A generic Republican candidate leads President Obama by 8 points in a hypothetical 2012 matchup, a lead that no actual GOP candidate has been able to muster.
A generic "Republican candidate" would beat Obama, 47 percent to 39 percent, among registered voters, according to a new Gallup poll released Thursday, reflecting the vulnerabilities facing the president as he gears up for reelection.
The poll found independents would break for a nameless GOP candidate by a 10-point margin, 44 to 34 percent with 22 percent undecided, a warning sign for Obama's electoral fortunes next fall.
It's the second straight month that a generic Republican leads Obama in Gallup's surveys of U.S. voters. Amid a sour mood on the economy and a massive fight in Washington, the poll suggests a bearish opinion toward the incumbent, Democratic president.
But that might not mean much, because Obama consistently leads the specific Republican candidates now running to unseat him in 2012.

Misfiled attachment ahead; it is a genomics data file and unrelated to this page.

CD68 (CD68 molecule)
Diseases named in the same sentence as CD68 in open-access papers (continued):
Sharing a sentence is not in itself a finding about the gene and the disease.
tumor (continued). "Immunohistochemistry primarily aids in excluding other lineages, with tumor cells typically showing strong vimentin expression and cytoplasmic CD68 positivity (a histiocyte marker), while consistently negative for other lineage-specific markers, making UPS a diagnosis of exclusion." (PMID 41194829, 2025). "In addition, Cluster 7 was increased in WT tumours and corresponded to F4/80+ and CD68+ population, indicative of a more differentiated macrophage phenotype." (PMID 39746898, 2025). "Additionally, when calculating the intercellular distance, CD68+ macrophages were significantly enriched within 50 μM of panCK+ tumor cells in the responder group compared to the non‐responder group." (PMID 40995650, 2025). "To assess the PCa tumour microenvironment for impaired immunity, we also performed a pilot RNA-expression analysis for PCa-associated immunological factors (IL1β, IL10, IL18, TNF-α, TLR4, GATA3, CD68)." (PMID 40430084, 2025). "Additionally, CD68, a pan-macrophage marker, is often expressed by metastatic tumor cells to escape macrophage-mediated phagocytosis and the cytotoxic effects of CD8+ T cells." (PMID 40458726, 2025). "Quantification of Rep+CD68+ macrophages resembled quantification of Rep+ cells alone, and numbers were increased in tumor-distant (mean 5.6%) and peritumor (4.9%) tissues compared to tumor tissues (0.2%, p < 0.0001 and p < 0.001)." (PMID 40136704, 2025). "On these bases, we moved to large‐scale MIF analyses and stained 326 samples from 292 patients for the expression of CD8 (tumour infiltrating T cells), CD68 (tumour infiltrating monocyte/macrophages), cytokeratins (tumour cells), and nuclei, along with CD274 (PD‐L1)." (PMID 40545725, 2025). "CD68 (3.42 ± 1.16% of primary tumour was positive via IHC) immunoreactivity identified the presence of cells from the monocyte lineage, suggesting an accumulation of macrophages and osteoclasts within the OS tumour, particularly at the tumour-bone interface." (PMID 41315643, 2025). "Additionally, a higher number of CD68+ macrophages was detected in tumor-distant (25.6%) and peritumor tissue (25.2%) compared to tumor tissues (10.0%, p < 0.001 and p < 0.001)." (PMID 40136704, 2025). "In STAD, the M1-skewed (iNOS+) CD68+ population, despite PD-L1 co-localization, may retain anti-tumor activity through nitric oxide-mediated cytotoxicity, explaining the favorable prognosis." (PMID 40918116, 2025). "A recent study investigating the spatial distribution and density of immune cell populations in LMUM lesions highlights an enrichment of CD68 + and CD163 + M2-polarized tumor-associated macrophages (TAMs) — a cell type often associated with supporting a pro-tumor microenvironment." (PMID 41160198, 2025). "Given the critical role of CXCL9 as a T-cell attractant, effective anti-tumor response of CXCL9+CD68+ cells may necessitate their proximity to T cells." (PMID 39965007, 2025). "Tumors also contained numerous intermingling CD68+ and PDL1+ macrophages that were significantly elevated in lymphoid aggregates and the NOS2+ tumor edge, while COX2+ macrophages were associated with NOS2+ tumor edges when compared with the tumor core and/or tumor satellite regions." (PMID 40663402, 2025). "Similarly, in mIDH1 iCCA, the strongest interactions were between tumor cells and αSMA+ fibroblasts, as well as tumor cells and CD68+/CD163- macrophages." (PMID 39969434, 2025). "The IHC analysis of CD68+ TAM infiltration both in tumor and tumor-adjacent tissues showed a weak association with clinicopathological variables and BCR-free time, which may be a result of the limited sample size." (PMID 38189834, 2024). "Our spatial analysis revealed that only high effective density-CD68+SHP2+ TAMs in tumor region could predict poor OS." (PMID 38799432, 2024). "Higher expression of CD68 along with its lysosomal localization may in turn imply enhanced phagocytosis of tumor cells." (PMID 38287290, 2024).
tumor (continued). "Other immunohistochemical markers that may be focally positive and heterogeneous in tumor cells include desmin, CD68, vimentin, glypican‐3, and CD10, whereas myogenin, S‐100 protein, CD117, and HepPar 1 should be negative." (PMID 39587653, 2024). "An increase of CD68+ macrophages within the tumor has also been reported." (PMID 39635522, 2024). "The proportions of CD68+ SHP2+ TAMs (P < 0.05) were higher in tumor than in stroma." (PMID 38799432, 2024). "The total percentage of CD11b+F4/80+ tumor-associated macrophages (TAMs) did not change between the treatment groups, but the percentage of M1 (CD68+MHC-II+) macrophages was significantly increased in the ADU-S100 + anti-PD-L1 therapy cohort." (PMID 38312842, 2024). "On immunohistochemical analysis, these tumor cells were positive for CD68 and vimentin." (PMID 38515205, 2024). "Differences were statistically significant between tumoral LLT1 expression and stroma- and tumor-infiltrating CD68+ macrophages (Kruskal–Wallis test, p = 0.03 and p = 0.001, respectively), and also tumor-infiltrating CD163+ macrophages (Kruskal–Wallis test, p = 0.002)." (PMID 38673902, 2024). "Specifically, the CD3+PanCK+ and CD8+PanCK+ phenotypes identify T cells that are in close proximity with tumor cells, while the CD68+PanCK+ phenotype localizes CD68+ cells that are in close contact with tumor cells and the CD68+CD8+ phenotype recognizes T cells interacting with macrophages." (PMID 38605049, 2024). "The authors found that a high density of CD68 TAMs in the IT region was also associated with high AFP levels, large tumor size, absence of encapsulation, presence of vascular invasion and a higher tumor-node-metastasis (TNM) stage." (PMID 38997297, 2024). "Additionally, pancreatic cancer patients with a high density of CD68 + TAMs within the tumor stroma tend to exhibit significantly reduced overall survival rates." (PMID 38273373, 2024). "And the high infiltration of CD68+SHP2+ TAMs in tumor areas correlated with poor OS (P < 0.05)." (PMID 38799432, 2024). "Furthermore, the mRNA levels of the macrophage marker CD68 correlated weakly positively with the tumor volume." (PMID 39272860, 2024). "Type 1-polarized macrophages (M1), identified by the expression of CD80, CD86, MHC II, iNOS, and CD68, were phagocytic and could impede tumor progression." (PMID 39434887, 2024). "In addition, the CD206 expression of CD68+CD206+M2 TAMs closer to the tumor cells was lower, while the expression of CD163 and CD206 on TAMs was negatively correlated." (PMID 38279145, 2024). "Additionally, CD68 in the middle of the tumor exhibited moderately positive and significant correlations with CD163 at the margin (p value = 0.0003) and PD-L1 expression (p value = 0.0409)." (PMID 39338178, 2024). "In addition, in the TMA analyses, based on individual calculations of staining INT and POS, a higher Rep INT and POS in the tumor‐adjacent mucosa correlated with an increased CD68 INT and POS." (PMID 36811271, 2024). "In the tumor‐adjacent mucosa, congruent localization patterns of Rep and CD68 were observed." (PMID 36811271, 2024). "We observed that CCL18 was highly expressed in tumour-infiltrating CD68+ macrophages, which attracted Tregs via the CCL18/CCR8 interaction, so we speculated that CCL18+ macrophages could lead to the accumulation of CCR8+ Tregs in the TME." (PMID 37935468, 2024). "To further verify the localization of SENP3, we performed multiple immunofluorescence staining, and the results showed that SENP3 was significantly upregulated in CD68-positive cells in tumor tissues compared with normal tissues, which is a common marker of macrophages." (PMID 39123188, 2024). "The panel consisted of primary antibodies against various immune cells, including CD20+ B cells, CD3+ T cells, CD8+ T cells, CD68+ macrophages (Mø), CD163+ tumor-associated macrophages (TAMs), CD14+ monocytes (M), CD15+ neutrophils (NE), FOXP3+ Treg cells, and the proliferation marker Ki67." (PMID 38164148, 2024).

Former Massachusetts Gov. Mitt Romney (R) has fared best against Obama in most polling; various state-by-state polls have suggested Romney might be leading the president in some swing states at this point of the race.
But Obama leads the putative GOP frontrunner by 6 points, according to a Quinnipiac University poll released Wednesday. Forty-seven percent of Americans would vote for Obama in a matchup against Romney, who would draw 41 percent of the popular vote.
That's a problem for Republicans looking to nominate the best candidate to take on Obama next fall and demonstrates the disconnect between voters' enthusiasm for an alternative to Obama and the announced candidates in the campaign. It's part of the reason there have been lingering rumors of late entries into the field.
No other candidates — not Rep. Michele Bachmann (R-Minn.), former Alaska Gov. Sarah Palin (R) or Texas Gov. Rick Perry (R) — comes as close to Romney, the poll found.
The Gallup poll, conducted July 7 to 10, has a 4 percentage point margin of error.